From protecting your credit to the possibility of real Transformers, Drew Turney looks at what artificial intelligence is doing for us today… and what it can’t do.
It’s been bandied about the science and business worlds a lot over the last ten years and like many buzzwords the reality of artificial intelligence has fallen far short of the promise. Part of the problem is our limitations in understanding just what intelligence is to begin with.
A dictionary describes it as ‘the ability to acquire and apply knowledge and skills’, but from a mechanistic point of view that doesn’t say much. Without a physical property to measure like we have for like blood sugar or body mass, there’s no telling what intelligence is ‘made’ of, seriously limiting construction of an AI system.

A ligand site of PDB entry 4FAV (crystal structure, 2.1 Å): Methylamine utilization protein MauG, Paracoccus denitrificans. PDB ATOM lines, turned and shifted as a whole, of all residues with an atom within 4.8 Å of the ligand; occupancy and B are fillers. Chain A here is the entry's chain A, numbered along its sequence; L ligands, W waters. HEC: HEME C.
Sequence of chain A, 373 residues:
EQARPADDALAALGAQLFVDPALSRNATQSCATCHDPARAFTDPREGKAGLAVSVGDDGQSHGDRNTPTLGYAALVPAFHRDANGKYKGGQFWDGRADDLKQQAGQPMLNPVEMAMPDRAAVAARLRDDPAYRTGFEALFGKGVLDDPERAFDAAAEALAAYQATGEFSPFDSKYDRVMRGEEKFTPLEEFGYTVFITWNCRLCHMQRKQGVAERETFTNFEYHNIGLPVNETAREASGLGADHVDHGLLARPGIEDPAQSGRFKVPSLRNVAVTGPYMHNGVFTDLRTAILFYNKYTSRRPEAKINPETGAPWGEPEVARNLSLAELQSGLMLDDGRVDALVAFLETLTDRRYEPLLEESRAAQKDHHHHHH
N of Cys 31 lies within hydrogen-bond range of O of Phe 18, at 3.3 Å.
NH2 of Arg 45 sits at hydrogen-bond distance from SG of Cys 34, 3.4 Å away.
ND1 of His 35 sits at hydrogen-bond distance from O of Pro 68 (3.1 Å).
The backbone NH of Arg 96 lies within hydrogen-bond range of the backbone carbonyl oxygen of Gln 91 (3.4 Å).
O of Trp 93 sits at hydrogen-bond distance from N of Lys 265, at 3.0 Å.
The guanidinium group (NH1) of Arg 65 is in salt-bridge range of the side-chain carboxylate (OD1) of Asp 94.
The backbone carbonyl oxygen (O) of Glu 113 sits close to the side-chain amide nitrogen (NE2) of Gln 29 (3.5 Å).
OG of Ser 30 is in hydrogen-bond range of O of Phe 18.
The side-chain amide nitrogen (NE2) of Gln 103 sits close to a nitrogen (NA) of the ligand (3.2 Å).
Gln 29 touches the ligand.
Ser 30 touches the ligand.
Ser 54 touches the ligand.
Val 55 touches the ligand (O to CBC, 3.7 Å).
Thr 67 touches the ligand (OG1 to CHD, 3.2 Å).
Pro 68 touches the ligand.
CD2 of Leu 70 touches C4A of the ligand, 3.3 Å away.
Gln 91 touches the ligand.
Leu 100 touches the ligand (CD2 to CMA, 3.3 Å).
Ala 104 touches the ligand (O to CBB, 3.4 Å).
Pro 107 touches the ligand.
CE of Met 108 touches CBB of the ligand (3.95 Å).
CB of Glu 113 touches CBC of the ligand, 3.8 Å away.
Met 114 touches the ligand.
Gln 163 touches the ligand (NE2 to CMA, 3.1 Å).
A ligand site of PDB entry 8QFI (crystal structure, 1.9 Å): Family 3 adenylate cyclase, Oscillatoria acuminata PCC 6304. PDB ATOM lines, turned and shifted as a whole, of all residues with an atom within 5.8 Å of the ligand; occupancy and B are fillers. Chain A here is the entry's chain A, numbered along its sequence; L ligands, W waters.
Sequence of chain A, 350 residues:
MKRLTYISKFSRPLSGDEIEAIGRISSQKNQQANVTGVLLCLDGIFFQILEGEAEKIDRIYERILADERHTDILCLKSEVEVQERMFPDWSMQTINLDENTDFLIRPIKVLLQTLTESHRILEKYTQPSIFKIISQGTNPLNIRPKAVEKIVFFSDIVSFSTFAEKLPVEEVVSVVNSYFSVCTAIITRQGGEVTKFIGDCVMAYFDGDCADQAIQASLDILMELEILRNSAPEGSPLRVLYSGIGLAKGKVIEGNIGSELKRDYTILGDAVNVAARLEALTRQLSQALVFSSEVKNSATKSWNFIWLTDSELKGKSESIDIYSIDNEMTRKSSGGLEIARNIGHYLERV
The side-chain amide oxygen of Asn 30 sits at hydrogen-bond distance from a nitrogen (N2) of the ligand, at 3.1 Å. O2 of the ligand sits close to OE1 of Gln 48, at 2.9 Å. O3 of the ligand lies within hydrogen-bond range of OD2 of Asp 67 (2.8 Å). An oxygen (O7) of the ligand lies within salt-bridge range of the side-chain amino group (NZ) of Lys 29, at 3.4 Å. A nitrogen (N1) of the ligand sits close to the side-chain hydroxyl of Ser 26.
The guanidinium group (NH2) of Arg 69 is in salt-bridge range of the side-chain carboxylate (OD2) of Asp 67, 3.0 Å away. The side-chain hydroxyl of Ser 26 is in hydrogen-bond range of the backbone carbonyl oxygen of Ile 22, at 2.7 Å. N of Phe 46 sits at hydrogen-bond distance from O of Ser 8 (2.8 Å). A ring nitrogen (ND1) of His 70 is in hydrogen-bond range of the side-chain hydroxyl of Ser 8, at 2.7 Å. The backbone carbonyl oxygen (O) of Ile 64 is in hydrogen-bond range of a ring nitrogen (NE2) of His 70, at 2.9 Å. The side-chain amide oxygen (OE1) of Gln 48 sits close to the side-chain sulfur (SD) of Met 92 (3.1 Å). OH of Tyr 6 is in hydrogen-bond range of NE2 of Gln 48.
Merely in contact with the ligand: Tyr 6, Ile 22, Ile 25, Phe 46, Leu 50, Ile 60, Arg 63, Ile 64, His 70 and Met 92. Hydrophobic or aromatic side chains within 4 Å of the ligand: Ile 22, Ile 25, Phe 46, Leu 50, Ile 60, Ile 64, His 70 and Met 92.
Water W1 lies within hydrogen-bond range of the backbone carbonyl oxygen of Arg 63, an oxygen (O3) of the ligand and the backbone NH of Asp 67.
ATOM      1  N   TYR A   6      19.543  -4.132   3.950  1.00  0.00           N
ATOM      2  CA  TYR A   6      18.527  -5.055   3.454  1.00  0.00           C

The result has been that the tasks we assign to ‘artificial intelligence’ have shifted along with our definition of it. “It doesn’t have one definition,” says associate professor Ann Nicholson of Monash University’s Clayton School of Information Technology. Nicholson is a respected AI theorist after a 20-year academic career in bewildering-sounding fields like ‘probabilistic reasoning’, ‘knowledge engineering’ and ‘evolutionary ethics’.
“Some people thought of computers as good measures of intelligence so we set up little tests like the Turing test,” she says, “but all that really says is artificial intelligence can just pretend to be human. Then people thought games would be the thing, but we still don’t have general all-purpose artificial intelligence. Humans have things like common sense, reasoning, adapting to change and language that are very hard for a computer to do in a general sense. You get a greater appreciation of adaptability and flexibility in a five year child than a computer system.”